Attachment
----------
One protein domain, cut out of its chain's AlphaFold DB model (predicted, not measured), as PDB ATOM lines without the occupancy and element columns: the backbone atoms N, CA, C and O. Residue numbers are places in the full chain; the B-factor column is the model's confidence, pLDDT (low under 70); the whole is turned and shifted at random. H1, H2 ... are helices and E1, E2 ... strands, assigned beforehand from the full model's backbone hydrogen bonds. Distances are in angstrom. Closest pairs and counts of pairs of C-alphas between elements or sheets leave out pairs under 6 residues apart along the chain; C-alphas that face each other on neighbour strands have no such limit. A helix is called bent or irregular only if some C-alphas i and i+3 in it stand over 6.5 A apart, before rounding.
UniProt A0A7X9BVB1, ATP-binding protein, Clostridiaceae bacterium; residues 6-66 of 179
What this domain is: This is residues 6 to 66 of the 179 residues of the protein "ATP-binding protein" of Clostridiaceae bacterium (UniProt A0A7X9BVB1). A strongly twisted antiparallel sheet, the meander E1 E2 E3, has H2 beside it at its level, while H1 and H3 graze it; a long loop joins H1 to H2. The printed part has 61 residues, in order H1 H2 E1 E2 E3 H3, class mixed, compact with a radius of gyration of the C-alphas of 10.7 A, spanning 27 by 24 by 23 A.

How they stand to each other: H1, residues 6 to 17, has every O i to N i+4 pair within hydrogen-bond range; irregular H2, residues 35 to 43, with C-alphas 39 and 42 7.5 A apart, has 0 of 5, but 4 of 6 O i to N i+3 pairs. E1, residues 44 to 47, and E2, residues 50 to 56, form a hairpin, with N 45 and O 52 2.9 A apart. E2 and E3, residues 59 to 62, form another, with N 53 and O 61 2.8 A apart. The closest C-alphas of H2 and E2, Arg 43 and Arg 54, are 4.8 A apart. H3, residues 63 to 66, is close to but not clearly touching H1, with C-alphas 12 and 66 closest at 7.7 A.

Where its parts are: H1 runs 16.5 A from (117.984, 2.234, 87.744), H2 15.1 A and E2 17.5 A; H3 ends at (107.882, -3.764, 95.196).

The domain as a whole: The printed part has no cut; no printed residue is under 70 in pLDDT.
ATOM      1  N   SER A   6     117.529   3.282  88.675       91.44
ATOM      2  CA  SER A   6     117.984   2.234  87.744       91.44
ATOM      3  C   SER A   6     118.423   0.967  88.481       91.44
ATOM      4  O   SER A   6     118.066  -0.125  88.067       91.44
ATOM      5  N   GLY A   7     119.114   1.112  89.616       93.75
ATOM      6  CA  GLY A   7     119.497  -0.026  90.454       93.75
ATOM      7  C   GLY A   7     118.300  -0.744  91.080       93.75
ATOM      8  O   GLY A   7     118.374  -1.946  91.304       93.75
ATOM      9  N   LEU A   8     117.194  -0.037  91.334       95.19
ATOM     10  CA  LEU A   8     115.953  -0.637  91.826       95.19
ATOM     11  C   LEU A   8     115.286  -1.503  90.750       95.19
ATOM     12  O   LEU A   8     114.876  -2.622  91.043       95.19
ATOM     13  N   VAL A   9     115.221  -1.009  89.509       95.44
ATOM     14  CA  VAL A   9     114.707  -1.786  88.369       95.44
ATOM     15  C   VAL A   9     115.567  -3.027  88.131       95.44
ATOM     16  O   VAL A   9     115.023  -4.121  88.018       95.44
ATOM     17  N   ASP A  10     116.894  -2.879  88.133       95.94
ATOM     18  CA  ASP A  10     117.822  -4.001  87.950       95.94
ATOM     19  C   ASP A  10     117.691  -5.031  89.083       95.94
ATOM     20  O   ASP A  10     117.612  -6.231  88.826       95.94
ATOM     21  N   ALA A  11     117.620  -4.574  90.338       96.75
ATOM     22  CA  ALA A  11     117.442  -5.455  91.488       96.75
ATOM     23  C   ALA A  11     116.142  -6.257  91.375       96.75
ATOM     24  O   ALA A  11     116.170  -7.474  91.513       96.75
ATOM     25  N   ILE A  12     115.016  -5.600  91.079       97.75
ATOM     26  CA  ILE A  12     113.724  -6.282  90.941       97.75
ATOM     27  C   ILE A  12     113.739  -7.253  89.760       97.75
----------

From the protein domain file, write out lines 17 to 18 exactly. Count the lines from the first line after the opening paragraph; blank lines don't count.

ATOM     12  O   LEU A   8     114.876  -2.622  91.043       95.19
ATOM     13  N   VAL A   9     115.221  -1.009  89.509       95.44